20 August 2014 Last updated at 10:01 ET
By Jonathan Amos Science correspondent, BBC News
The team has produced elevation models for the ice sheets
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A new assessment from Europe’s CryoSat spacecraft shows Greenland to be losing about 375 cu km of ice each year.
Added to the discharges coming from Antarctica, it means Earth’s two big ice sheets are now dumping roughly 500 cu km of ice in the oceans annually.
“The contribution of both ice sheets together to sea level rise has doubled since 2009,” said Angelika Humbert from Germany’s Alfred Wegener Institute.
“To us, that’s an incredible number,” she told BBC News.
In its report to The Cryosphere journal, the AWI team does not actually calculate a sea-level rise equivalent number, but if this volume is considered to be all ice (a small part will be snow) then the contribution is likely to be on the order of just over a millimetre per year.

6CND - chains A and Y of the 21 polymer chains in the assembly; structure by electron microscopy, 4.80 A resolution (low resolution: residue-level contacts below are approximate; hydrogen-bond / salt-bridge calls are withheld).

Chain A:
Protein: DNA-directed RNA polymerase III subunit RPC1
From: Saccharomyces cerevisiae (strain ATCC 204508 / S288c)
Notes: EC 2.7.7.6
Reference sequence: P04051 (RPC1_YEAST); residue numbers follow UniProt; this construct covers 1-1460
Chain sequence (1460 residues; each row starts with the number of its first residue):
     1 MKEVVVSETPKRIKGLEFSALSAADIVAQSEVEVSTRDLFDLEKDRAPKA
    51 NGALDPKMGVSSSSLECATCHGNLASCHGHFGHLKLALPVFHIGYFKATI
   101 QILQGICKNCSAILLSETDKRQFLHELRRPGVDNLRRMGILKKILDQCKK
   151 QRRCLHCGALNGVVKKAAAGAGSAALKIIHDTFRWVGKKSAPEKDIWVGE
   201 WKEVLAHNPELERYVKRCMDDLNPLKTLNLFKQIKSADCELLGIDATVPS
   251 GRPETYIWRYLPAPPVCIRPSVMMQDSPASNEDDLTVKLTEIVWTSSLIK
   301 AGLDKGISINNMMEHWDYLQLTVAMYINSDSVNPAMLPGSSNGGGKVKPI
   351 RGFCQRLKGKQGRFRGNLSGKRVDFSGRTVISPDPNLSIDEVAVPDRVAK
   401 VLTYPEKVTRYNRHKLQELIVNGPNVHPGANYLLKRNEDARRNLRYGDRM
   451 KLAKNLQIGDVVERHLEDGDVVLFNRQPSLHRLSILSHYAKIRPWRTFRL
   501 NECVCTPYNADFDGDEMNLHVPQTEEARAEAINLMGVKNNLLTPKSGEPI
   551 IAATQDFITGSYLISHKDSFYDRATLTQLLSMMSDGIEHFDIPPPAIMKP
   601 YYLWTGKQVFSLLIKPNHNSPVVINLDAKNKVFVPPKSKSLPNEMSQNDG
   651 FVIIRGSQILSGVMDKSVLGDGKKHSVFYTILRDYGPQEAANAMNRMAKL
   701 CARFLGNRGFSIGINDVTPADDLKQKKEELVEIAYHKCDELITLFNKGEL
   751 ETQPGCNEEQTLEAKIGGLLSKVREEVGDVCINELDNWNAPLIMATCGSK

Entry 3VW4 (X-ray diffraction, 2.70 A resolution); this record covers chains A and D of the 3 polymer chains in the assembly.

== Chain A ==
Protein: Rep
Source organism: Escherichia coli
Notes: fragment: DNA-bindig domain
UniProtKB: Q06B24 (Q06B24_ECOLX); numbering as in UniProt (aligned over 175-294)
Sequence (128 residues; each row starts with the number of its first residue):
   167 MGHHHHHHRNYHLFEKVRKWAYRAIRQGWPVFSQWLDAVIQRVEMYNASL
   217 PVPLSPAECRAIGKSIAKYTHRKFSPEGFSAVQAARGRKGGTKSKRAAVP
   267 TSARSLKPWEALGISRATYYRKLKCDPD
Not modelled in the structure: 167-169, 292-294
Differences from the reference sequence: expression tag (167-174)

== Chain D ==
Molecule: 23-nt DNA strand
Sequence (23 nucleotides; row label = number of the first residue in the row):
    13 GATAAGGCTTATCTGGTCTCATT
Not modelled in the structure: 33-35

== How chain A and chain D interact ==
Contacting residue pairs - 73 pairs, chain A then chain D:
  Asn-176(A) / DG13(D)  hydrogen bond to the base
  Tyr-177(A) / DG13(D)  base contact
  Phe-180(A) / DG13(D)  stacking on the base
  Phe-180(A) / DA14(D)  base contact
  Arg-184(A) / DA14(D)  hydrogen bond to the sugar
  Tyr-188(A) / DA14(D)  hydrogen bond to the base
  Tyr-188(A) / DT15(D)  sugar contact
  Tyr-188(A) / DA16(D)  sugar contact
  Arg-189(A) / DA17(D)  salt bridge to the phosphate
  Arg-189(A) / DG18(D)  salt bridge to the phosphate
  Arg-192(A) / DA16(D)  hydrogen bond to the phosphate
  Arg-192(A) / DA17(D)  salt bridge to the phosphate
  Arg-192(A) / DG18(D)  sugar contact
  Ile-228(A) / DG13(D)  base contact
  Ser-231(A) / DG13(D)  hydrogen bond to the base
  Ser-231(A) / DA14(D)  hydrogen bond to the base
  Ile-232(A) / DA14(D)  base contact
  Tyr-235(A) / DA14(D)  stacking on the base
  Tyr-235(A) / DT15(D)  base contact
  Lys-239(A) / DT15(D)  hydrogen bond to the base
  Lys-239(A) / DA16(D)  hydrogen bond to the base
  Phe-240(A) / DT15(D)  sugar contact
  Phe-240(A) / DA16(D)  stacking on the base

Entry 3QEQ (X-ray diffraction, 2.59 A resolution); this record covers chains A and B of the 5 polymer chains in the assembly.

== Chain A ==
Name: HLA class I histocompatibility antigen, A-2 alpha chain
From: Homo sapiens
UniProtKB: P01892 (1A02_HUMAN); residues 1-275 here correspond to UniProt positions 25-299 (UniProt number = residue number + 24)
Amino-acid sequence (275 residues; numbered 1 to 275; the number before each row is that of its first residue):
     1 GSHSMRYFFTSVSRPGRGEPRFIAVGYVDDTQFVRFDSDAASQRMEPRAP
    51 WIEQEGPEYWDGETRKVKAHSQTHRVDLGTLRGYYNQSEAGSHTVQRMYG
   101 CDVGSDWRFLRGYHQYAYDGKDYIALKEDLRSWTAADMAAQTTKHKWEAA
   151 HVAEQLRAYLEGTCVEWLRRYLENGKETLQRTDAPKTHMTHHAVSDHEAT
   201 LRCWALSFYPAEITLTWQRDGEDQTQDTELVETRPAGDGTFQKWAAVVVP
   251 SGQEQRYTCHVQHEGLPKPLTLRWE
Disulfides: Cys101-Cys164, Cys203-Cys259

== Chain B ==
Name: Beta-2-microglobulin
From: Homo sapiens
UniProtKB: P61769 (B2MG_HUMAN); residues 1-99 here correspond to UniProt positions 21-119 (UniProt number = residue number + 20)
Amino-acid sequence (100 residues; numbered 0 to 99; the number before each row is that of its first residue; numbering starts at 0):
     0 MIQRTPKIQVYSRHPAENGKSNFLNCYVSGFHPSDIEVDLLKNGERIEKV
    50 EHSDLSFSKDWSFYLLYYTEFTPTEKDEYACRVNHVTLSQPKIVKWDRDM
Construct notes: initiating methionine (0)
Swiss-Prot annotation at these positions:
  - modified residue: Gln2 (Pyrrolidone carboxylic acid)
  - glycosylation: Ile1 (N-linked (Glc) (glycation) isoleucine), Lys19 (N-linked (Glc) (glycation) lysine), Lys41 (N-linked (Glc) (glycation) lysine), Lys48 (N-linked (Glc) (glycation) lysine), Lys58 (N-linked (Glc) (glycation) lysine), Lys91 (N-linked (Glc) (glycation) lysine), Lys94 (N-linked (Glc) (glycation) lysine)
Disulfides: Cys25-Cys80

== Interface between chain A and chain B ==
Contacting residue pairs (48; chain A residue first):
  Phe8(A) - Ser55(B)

This is the latest study to use the precision altimetry data being gathered by the European Space Agency’s CryoSat platform.
Cryosat uses a radar instrument to measure the shape of polar ice surfaces
The satellite was launched in 2010 with a sophisticated radar instrument specifically designed to measure the shape of the polar ice sheets.
The AWI group, led by senior researcher Veit Helm, has taken just over two years’ worth of data centred on 2012/2013 to build what are called digital elevation models (DEMs) of Greenland and Antarctica, and to asses their evolution.
These models incorporate a total of 14 million individual height measurements for Greenland and another 200 million for Antarctica.
When compared with similar data-sets assembled by the US space agency’s IceSat mission between 2003 and 2009, the scientists are able then to calculate changes in ice volume beyond just the CryoSat snapshot.
Negative shifts are the result of surface melting and ice discharge; positive trends are the consequence of precipitation – snowfall.
Global Climate Change